The supply of water, therefore, is a very serious question for the investor and the speculator to consider if they would invest and speculate successfully; for if a mine has to be shut down through an insufficiency of it, it means a heavy fall in the price of the shares, and a loss on a year's working instead of a profit. Even on the Rand this scarcity has been seriously felt more than once, and probably will be felt again in the future, though, owing to the precautions that have been taken, it is not likely to be so acutely felt as in the past. Therefore, in reading a prospectus or in studying the situation of a mining property, we should make sure in our minds, not only that there is a plentiful supply of water, but that it is close at hand, and that it will not be difficult and expensive to get, otherwise this alone would be quite sufficient to insure the failure of a rich mine.
Timber and fuel are also vital necessities for a mine's success, and it should be ascertained if these exist in abundance, and are inexpensively procurable. If they are not abundant anywhere in the neighbourhood, it means that they will have to be procured from a distance, at an outlay that will make appreciable inroads in the profits. Transport facilities is also another matter of supreme importance, the absence of which may make all the difference between success and failure. If there are no railways, it means great expense in getting machinery and necessary supplies to the mine, and also in despatching ore, metal, etc., away from it. All this will add enormously to the working expenses of a mine, and even be so great as to make even a 2-oz. ore unpayable. Therefore, because a mine may be uncommonly rich, it does not follow that it can be worked successfully, for the working expenses may swallow up all the returns, and there may be nothing left to divide amongst the shareholders. The shares of such a company, therefore, are not to be bought as an investment, and they are certainly not good for speculation.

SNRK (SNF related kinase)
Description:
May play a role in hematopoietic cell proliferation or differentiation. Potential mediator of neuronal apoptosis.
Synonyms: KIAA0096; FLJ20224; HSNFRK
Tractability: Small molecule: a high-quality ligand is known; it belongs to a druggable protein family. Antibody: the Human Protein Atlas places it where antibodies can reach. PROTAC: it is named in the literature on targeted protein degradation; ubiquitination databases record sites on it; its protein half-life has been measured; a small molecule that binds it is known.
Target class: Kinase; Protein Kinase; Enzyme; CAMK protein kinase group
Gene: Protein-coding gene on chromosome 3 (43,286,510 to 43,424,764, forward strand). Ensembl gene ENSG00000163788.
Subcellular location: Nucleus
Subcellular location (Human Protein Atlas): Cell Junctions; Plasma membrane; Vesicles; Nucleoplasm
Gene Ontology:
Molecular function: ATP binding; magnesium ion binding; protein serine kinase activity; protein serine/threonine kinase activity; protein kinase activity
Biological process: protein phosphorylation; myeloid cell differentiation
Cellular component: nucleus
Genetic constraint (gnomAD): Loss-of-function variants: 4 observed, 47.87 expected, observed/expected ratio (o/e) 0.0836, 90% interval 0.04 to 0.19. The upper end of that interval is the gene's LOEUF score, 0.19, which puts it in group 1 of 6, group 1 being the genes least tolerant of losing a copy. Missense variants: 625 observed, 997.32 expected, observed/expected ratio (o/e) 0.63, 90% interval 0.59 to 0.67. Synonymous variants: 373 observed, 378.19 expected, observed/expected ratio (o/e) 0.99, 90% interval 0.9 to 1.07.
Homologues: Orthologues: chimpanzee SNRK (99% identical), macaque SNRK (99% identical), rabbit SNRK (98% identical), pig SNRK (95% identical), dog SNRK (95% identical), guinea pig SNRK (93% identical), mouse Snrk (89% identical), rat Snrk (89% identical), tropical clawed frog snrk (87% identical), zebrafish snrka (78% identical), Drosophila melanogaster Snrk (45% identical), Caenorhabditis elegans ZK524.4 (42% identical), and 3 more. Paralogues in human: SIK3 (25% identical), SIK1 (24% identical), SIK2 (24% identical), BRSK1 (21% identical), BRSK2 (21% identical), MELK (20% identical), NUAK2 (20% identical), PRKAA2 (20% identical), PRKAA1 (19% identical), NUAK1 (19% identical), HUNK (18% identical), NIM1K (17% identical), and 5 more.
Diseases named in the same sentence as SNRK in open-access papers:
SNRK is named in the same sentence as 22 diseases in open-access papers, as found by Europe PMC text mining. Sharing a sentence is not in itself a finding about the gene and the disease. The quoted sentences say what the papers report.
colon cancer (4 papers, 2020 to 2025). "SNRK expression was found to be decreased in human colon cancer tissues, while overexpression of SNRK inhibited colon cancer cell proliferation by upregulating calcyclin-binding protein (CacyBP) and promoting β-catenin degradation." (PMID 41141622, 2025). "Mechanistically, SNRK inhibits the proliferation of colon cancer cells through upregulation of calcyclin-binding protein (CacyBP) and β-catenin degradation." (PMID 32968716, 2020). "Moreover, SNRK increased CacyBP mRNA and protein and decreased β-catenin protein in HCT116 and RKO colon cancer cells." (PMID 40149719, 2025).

Other matters to consider are the distance from the nearest port; the titles to the mine; the conditions and the length of the leases; the mining laws; if leases can be renewed, and on what terms; the supply of labour; wages of the skilled and unskilled; developments in neighbouring properties; the extent to which the mine is developed; what shafts have been sunk, and to what depth; what amount of dead work is to be done; when the reef is expected to be struck; whether the reef is patchy; whether the ground is easily or with difficulty worked; the machinery on the mine, and likely to be needed; whether there is ample room for machinery, sites, dams, and tailings-pits; the ore in sight; width and average of the lode; life of the mine, etc. These do not exhaust everything, but if due attention be paid to them, or most of them, it will correspondingly diminish the risks both of investment and speculation.